The second largest budget component is K-12 education. Despite higher spending, California student learning remains among the worst in the country, particularly in mathematics and science, where 40% or fewer of students are proficient.

The United States ranks only 30th in international comparisons of mathematical proficiency. The difference between U.S. student performance and that of top-performing countries isn’t close. Students from China correctly answer twice as many math questions as U.S. students.

More so than ever, mathematics training is the golden ticket to careers ranging from all the STEM occupations, to accounting, finance and other occupations requiring mathematical know-how and logical thinking.

But this deficiency can be turned around without major new spending. Many studies show modest reforms that leverage the benefits of competition would improve our learning outcomes considerably. These include teacher tenure reform, switching from seniority-based pay to merit-based pay that rewards the best teachers, more effective use of learning technologies and expanding school choice, particularly for families in poor neighborhoods.

These reforms can have big effects. Researchers have found that being able to replace the teachers who are performing poorly would raise lifetime student earnings in a single classroom by about $250,000.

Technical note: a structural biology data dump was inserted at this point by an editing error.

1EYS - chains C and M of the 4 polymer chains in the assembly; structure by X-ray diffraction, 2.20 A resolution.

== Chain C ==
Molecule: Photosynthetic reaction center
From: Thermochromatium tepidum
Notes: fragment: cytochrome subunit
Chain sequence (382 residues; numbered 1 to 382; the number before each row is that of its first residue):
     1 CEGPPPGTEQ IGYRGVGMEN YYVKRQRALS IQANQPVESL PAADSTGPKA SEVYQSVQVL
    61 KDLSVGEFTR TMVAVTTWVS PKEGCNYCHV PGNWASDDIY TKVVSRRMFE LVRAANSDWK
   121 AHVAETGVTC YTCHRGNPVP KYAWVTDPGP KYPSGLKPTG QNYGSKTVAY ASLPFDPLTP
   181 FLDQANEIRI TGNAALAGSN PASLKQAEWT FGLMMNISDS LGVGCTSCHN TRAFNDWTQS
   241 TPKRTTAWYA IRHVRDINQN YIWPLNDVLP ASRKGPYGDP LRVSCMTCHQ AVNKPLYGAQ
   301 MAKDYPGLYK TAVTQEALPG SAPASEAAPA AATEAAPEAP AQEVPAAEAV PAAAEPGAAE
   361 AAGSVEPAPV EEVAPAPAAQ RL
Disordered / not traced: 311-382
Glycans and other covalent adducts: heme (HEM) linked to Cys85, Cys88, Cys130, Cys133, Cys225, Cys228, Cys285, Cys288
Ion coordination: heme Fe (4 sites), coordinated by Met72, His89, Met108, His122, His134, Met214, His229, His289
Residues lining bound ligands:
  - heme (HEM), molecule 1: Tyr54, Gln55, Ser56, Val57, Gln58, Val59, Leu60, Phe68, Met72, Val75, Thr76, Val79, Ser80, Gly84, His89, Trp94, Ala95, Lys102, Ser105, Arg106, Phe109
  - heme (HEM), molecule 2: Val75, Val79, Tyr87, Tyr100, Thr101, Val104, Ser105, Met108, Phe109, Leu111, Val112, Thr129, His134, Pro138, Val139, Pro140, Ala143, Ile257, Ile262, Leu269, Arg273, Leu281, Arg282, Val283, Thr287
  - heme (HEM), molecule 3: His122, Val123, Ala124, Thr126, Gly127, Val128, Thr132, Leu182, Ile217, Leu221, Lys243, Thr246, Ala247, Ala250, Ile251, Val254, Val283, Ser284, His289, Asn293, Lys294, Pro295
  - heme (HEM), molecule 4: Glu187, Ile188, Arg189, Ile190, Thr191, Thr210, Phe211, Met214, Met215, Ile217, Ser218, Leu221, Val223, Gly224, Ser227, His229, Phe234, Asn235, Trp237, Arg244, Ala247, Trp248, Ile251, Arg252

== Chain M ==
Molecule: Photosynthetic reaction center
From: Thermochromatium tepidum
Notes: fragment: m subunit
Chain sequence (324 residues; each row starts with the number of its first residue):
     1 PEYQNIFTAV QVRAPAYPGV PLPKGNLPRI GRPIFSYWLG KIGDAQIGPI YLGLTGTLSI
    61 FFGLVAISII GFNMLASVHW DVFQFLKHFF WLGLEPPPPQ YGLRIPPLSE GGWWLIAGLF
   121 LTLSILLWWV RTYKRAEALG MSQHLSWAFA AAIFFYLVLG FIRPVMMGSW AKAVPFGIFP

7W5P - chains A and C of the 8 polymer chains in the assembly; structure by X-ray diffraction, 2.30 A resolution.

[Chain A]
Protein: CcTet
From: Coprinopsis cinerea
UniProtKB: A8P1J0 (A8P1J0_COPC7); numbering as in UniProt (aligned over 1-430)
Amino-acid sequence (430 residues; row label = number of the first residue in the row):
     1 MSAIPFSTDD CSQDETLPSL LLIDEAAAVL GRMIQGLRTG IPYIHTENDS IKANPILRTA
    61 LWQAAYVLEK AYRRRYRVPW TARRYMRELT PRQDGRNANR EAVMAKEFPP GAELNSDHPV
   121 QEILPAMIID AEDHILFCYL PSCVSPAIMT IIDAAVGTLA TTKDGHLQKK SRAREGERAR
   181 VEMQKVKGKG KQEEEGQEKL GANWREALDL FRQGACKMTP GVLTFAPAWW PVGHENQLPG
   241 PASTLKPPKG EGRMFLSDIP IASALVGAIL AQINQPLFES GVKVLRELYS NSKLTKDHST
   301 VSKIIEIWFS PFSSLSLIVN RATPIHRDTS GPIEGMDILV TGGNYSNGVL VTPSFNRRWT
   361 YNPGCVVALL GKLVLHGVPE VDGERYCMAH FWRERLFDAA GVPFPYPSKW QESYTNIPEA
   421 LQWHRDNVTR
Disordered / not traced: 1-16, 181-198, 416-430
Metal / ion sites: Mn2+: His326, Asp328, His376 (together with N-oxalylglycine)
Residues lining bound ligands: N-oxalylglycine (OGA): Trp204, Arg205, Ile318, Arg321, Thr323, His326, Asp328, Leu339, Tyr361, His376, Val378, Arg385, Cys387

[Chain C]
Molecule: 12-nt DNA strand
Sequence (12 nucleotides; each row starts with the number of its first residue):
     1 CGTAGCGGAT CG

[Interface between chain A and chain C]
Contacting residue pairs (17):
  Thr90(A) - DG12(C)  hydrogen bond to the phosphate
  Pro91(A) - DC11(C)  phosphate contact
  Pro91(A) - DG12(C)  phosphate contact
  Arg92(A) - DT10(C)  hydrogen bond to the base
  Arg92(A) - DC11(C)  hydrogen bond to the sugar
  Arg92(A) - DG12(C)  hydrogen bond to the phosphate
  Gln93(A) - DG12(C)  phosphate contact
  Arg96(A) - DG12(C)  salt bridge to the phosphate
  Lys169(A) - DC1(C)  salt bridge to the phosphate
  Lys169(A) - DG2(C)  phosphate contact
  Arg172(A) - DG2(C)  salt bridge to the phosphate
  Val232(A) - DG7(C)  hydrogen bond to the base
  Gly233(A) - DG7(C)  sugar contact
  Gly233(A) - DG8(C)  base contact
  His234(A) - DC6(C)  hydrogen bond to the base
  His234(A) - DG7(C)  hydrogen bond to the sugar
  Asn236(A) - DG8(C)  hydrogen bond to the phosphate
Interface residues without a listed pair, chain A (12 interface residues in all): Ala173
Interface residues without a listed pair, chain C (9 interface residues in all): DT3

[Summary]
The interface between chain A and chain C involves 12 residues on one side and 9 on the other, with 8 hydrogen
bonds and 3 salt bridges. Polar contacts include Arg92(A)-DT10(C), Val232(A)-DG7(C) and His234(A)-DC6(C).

These reforms, however, are consistently blocked by teacher unions, which provide plenty of political support to Democratic state lawmakers. This blocking occurs despite nearly 70 percent of taxpayers failing to support teacher tenure.

California’s state prison system accounts for about 8 percent of the budget. This share is rising over time even prison populations have declined by 25 percent. It costs about $81,000 annually per incarcerated inmate, which places California’s prison costs twice as high as the national average. This gap reflects very high labor costs negotiated by the California Civilian Prison Guards Association (CCPOA), one of the most politically savvy unions.

In 2015, the average prison guard’s wage was nearly $86,000. Since then, large annual raises have likely pushed this average wage to around $100,000. The CCPOA negotiates directly with the governor. Its leaders demand high wages and benefits, and the governor typically gives in to a union that has strategically spent over $72 million on political campaigns since 2001.

Prison guard salaries are just one example of high public sector labor costs. Average compensation (including benefits) for California’s public sector workers is about $140,000, far above the private sector. The state needs to overhaul its compensation review practices to ensure that workers are reasonably compensated at market-consistent rates and that taxpayers are not overpaying for these services.

Over 2/3 of California’s state budget is devoted to functions that substantially underperform and that are far too expensive for what we receive.

Left to their own devices, the politicians who control the budget will simply allow these failures to continue. But there are straightforward fixes. Reforms that would repair these problems are possible if more taxpayers demand accountability from their elected representatives. Only then can California provide the basic functions of state government.